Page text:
It may be just me. But when I sat down to write “an article” some years ago, I’d never have dreamed of using the word “I”. Let alone revealing personal details. Now I write as I blog. As a form of thinking aloud. And I assume you - the reader - are used to being addressed in this way. So that our communications are more personal, one to one. Am I right? Is our discourse becoming more intimate? In the online edition, perhaps you too can comment and let me know?

Back at Marshall McLuhan, I rather doubt that the medium is the message. I tend to think that the media are only partly instrumental – expressing (rather than ever entirely causing) some broader trend, some pattern or reconfiguration. That the Romans made the roads more than the roads made the Romans. (The proposition that sticks in my mind from his famous book being that “the radio made Hitler” – as if economic depression, radical right politics, scapegoating mechanisms writ large and other factors played no role).

I would hazard a guess that we have been drawn to the precise modern forms of social media – including this "directed telepathy" and their general broadcasting of our inmost thoughts – by some cultural tide. It might the radical loneliness of competitive individualism (where everyone is a pseudo pop star and hence no one feels that they have any real friends)? It might be that we are evolving into Rifkin’s “Empathic Civilisation” (which I discussed in a previous column)? It might be something more enigmatic. A re-emerging small world consciousness that’s reviving something like a palpable sense of "Fate"?

I suspect that personally - cultural trends aside - it’s also simply good to blurt every now and then. Even if occasionally embarrassing, or humiliating, for ourselves, or others. There’s something healthy and wholesome and right about speaking the truth. Not the factual truth. Nor the kind of truth that is deployed in “feedback” to curb or manipulate another. But the sort of objective, emotional truth – often, a shock of self recognition – that you find occasionally in movies, and poetry and glances in the mirror.

I have no idea why I would tell you all this. I'm just thinking aloud. But then again, isn’t that my point?

Friday, 11 February 2011

Interview on Green Marketing

To celebrate the launch of the CIM (Chartered Institute of Marketing) "The Marketing Century" book next friday (which I wrote the chapter on sustainability and marketing in) here is a video interview with yours truly from my friends at Wiley.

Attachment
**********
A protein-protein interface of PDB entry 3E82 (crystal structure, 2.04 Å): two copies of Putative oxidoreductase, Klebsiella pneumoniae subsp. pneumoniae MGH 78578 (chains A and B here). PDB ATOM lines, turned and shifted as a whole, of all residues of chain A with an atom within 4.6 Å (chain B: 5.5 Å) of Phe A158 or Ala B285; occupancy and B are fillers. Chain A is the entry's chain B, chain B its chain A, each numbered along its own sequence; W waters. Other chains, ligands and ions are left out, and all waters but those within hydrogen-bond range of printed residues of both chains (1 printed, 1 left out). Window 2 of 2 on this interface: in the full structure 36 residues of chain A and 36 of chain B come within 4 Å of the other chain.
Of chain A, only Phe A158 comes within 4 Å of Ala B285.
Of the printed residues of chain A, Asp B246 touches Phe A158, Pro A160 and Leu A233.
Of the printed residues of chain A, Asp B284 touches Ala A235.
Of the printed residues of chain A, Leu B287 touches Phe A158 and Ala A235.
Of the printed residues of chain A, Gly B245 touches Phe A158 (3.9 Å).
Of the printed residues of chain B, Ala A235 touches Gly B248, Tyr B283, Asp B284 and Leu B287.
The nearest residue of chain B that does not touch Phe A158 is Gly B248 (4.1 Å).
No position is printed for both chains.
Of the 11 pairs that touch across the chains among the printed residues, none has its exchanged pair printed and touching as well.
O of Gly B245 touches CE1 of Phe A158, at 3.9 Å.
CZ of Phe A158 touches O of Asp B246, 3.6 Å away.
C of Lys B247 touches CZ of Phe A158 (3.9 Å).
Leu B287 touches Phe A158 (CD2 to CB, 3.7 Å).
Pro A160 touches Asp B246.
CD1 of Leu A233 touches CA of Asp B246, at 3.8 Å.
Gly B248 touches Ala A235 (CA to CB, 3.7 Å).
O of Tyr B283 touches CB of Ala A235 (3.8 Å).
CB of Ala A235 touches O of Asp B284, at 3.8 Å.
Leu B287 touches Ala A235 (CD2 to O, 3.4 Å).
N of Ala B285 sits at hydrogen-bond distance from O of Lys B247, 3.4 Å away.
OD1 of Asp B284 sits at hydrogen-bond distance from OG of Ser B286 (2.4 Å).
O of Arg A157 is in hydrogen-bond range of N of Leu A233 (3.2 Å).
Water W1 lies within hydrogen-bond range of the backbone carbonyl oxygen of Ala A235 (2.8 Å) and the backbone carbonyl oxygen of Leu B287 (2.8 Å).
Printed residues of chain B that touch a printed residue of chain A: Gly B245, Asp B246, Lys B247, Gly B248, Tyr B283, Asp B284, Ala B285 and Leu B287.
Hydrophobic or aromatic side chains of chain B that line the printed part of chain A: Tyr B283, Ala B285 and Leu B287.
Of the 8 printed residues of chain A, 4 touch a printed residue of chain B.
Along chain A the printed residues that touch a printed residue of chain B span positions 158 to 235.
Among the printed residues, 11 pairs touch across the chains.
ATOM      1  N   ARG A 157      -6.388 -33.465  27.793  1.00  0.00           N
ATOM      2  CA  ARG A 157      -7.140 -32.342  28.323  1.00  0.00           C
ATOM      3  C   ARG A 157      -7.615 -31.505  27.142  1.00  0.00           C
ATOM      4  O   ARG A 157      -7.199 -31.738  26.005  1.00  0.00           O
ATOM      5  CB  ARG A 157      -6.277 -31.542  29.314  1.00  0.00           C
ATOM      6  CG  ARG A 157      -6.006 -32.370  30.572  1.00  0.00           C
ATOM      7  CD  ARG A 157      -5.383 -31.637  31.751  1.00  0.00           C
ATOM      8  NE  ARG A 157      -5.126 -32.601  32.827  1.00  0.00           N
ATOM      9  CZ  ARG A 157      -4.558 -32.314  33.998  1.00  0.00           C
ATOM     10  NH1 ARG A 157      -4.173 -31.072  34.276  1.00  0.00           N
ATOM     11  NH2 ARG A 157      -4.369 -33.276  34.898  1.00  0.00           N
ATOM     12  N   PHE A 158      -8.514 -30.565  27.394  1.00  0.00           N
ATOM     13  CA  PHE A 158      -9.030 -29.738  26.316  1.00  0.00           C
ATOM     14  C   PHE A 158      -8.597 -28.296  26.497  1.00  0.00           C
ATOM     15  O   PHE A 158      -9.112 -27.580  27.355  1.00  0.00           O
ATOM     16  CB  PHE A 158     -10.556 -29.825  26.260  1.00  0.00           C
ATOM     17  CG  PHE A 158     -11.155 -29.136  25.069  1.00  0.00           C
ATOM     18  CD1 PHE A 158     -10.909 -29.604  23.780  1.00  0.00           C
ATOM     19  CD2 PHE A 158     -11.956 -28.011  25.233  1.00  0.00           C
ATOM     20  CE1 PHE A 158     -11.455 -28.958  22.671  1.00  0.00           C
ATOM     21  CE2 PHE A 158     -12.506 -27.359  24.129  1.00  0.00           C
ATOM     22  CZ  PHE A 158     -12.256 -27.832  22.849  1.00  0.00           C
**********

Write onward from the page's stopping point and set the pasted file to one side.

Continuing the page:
More on the Marketing Century book at the Cim site here

Tuesday, 25 January 2011

Green Book - a worthy winner

(via my friends at Grayling)

Open Planet Ideas from Open Planet Ideas on Vimeo.

After three months of concepting, collaboration and evaluation, Sony and WWF have today announced that the GreenBook concept by Paul Frigout has been selected as the final concept to be taken through to realisation from the innovative community platform, Open Planet Ideas.

Reinventing community activism to attract the Facebook generation, ‘GreenBook’ is a cross platform software application. Geo-location and social gaming techniques are used to create a new method of informal, 'flash mob' volunteering, where friends locate each other and congregate to work together on short tasks. Individuals can post their needs and offer their services, as well as make donations, sign e-petitions, get information, win rewards for participation and share their stories.
The decision was made after the expert panel investigated the shortlisted three entries, consulting with the creators and considering technical feasibility and potential for impact. Other shortlisted concepts included The Identifying & Recording Wildlife concept by Juliet Wilson and the Network of Real-time Wireless Micro Weather Stations for Microclimate Monitoring by Regis Zimmer.

Paul Frigout, also known as ‘Siniuc’ in the digital world, will now have the once in a lifetime chance to realise his concept working with Sony Europe’s R&D and design teams, WWF experts and members of the IDEO creative team.